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VOYAGE AUTOUR DU MONDE, PAR LA FRÉGATE DU ROI LA BOUDEUSE ET LA FLUTE L'ÉTOILE, EN 1766, 1767, 1768 & 1769
Paris: Saillant & Nyon, 1771. [8],417,[3]pp. with twenty-three maps and plates. Half title. Contemporary mottled calf, gilt, leather label. Minor shelf wear. Small contemporary bookplate of the Duc de Decrès on front pastedown. Very minor foxing in margins of half title and last leaf. A remarkably bright and clean copy. Fine. First edition of this important work. Bougainville first undertook an expedition to the Falkland Islands and Patagonia, at his own expense, to secure them for French colonization. To avoid possible conflict due to Spain's envy of this acquisition, France gave up the territory to her. The narrative of that expedition was related in THE HISTORY OF A VOYAGE TO THE MALOUINE ISLANDS... (Paris, 1770). After delivering the Falklands to Spain, Bougainville was ordered across the Pacific to the East Indies, and then home. The completion of the three-year voyage marked the first official French circumnavigation and inspired much French interest in the Pacific islands. The party collected abundant natural history information concerning the regions visited; a chapter on the Falklands gives the history of their settlement as well. The expedition stopped at many South Sea islands, among them Tahiti, and included is a long section on that island as well as a vocabulary of the natives. Bougainville was in Buenos Aires when the order arrived for the expulsion of the Jesuits from Paraguay, which he describes in detail. An extraordinary capstone to this remarkable voyage was that Bougainville lost only seven out of two hundred men. "Bougainville also touched at the Moluccas, Batavia, and Mauritius before he arrived once again in France in 1769. Although Bougainville made only a few important discoveries, he created a great deal of interest among the French in the Pacific, which resulted in the voyages of Marc-Joseph Marion de Fresne and Jean François de La Pérouse. The largest island in the Solomons and two straits in the Pacific bear his name, and the tropical flowering vine called bougainvillea was also named for him. Bougainville later took part in the American Revolution, survived the French Revolution, and was made a senator and count of the Empire by Napoleon I. Bougainville's accounts of Pacific Islanders in this work echoed Jean Jacques Rousseau's concepts of the 'noble savage,' and inspired Denis Diderot to write his denunciation of European contact with indigenous peoples" - Hill. This copy belonged to Admiral, later Duc, Denis Decrès, Napoleon's Minister for the Navy and the Colonies from 1801 to 1814, with his bookplate on the front pastedown. Decrès was the Minister directly responsible for Nicholas Baudin's voyage to Australia. Therefore, there could have been much instructive value in the present volume for Decrès, who perhaps used Bougainville's experiences with regard to Baudin, to assist in the various enquiries into voyage events, many of them relating to Baudin's unfortunate command. A highly distinguished French naval provenance for one of the country's legendary travel narratives. HILL 163. SABIN 6864. O'REILLY & REITMAN 283. BORBA DE MORAES, p.115. DU RIETZ 117. COX I, p.55.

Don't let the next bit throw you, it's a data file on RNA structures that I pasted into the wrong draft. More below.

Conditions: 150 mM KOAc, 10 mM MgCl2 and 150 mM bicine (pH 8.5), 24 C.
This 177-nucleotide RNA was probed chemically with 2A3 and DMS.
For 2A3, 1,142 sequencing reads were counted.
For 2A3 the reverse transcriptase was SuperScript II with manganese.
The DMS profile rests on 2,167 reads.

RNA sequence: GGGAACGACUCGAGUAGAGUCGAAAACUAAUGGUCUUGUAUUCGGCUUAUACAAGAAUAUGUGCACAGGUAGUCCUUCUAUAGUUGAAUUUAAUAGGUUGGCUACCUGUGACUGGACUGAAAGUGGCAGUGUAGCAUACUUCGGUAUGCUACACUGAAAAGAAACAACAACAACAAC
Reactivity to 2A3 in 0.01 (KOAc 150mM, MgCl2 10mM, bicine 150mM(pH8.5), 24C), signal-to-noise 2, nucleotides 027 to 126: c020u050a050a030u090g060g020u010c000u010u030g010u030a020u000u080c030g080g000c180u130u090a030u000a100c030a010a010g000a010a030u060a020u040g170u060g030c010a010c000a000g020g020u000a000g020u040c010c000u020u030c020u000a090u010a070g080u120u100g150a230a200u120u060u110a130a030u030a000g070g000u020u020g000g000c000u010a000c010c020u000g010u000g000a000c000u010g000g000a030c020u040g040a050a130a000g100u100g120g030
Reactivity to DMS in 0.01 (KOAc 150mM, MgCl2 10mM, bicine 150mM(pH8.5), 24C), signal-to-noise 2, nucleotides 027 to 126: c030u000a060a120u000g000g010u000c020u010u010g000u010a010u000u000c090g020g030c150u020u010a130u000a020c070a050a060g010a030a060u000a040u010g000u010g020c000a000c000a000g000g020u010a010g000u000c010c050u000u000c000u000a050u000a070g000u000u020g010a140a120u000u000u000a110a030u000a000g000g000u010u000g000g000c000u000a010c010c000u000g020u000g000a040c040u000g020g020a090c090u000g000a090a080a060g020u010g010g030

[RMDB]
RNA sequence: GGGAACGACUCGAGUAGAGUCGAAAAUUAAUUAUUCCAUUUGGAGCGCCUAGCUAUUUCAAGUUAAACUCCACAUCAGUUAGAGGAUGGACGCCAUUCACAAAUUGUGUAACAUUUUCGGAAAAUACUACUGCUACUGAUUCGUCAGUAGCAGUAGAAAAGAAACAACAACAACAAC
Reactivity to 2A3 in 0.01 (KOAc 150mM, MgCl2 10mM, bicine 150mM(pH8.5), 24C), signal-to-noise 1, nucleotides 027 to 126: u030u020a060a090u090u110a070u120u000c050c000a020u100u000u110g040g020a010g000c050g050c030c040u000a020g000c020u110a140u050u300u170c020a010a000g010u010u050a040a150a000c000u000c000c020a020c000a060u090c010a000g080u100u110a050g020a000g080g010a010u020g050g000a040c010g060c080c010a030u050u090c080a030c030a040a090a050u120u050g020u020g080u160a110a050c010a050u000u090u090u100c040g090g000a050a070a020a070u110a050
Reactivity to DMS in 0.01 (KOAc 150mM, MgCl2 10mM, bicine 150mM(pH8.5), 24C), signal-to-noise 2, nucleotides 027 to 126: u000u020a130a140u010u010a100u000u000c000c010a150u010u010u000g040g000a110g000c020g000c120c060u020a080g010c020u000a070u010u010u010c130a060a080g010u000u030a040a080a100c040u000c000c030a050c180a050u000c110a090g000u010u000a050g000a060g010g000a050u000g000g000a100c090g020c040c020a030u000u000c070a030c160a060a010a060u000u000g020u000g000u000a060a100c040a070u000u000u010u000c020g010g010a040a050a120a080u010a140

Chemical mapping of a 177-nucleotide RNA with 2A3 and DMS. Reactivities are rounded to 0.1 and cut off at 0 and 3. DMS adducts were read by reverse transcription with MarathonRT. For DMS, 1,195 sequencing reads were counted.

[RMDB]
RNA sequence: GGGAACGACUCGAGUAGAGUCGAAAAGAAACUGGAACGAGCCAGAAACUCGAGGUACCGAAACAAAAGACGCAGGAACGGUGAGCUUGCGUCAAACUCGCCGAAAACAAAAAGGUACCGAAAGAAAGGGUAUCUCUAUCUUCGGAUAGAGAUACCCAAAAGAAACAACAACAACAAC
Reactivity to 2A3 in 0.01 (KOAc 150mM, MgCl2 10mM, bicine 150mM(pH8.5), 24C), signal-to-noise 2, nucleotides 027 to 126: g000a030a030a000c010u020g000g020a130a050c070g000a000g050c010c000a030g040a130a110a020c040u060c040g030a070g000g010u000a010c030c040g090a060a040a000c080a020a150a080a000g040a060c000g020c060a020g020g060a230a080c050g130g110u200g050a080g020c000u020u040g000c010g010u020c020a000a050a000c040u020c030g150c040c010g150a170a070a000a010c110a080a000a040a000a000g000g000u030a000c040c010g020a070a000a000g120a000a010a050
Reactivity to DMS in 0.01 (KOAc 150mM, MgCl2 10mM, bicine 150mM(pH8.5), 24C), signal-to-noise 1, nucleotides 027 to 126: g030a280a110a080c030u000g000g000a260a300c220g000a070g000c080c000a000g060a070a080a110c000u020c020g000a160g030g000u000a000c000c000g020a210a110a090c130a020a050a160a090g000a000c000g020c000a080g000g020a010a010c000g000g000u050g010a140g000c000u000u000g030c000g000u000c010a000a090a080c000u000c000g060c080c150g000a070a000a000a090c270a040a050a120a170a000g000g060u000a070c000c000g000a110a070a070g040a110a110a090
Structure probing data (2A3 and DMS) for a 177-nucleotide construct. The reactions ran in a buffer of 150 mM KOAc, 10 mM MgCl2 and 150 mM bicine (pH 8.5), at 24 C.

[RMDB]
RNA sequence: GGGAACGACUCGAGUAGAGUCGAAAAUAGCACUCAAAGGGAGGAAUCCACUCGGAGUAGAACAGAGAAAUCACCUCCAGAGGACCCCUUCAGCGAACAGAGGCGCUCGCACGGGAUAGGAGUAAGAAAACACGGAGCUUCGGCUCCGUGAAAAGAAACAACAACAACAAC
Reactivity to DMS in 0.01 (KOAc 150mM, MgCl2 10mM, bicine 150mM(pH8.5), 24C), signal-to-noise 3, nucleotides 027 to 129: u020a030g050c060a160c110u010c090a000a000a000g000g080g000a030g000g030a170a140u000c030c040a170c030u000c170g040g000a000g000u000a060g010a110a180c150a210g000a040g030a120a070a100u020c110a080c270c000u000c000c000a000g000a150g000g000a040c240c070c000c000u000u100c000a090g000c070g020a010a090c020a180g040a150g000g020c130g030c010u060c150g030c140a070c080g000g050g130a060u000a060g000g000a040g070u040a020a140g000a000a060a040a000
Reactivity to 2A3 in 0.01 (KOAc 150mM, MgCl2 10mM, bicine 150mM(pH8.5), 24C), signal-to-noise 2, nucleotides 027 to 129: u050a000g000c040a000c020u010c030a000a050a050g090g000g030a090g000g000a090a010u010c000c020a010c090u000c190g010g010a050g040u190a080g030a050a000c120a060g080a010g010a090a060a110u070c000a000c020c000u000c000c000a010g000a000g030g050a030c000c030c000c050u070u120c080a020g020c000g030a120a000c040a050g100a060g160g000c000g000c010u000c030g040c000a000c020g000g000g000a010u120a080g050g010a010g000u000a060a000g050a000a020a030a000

[Bookseller: William Reese Company - Americana]
Last Found On: 2017-06-22           Check availability:      IOBABooks    

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